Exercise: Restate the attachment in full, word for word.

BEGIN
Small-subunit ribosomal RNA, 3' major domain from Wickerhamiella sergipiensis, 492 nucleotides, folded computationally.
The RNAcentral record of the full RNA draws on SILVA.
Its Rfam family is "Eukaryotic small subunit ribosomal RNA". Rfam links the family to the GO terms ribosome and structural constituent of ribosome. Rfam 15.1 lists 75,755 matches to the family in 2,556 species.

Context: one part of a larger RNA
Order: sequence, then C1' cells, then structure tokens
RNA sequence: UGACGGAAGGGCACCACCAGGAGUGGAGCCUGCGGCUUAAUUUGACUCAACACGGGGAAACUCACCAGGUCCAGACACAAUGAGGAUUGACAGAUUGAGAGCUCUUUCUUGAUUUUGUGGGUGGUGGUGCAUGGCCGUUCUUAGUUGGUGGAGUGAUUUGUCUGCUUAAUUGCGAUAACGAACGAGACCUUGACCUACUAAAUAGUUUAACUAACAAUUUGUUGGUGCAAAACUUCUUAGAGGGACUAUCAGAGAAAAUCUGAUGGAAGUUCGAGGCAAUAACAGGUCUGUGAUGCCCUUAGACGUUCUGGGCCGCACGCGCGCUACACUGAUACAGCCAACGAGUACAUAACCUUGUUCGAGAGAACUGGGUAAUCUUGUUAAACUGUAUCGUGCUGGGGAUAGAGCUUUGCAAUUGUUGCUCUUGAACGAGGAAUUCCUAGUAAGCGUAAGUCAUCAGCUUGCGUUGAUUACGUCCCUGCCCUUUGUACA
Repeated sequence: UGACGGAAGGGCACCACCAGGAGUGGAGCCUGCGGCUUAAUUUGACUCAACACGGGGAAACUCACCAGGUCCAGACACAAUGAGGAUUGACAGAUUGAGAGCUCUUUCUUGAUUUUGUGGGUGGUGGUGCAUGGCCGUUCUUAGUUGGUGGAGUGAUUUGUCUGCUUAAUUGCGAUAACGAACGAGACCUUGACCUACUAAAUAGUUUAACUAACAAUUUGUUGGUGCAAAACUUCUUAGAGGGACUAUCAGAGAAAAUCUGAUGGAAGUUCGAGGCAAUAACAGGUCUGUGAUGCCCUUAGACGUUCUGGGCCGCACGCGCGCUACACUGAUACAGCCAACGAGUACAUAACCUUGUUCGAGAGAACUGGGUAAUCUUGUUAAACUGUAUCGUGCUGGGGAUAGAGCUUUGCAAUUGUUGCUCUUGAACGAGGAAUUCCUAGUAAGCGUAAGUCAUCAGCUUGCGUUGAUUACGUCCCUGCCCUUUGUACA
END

Small-subunit ribosomal RNA, 3' major domain from Wickerhamiella sergipiensis, 492 nucleotides, folded computationally.
The RNAcentral record of the full RNA draws on SILVA.
Its Rfam family is "Eukaryotic small subunit ribosomal RNA". Rfam links the family to the GO terms ribosome and structural constituent of ribosome. Rfam 15.1 lists 75,755 matches to the family in 2,556 species.

Context: one part of a larger RNA
Order: sequence, then C1' cells, then structure tokens
RNA sequence: UGACGGAAGGGCACCACCAGGAGUGGAGCCUGCGGCUUAAUUUGACUCAACACGGGGAAACUCACCAGGUCCAGACACAAUGAGGAUUGACAGAUUGAGAGCUCUUUCUUGAUUUUGUGGGUGGUGGUGCAUGGCCGUUCUUAGUUGGUGGAGUGAUUUGUCUGCUUAAUUGCGAUAACGAACGAGACCUUGACCUACUAAAUAGUUUAACUAACAAUUUGUUGGUGCAAAACUUCUUAGAGGGACUAUCAGAGAAAAUCUGAUGGAAGUUCGAGGCAAUAACAGGUCUGUGAUGCCCUUAGACGUUCUGGGCCGCACGCGCGCUACACUGAUACAGCCAACGAGUACAUAACCUUGUUCGAGAGAACUGGGUAAUCUUGUUAAACUGUAUCGUGCUGGGGAUAGAGCUUUGCAAUUGUUGCUCUUGAACGAGGAAUUCCUAGUAAGCGUAAGUCAUCAGCUUGCGUUGAUUACGUCCCUGCCCUUUGUACA
Repeated sequence: UGACGGAAGGGCACCACCAGGAGUGGAGCCUGCGGCUUAAUUUGACUCAACACGGGGAAACUCACCAGGUCCAGACACAAUGAGGAUUGACAGAUUGAGAGCUCUUUCUUGAUUUUGUGGGUGGUGGUGCAUGGCCGUUCUUAGUUGGUGGAGUGAUUUGUCUGCUUAAUUGCGAUAACGAACGAGACCUUGACCUACUAAAUAGUUUAACUAACAAUUUGUUGGUGCAAAACUUCUUAGAGGGACUAUCAGAGAAAAUCUGAUGGAAGUUCGAGGCAAUAACAGGUCUGUGAUGCCCUUAGACGUUCUGGGCCGCACGCGCGCUACACUGAUACAGCCAACGAGUACAUAACCUUGUUCGAGAGAACUGGGUAAUCUUGUUAAACUGUAUCGUGCUGGGGAUAGAGCUUUGCAAUUGUUGCUCUUGAACGAGGAAUUCCUAGUAAGCGUAAGUCAUCAGCUUGCGUUGAUUACGUCCCUGCCCUUUGUACA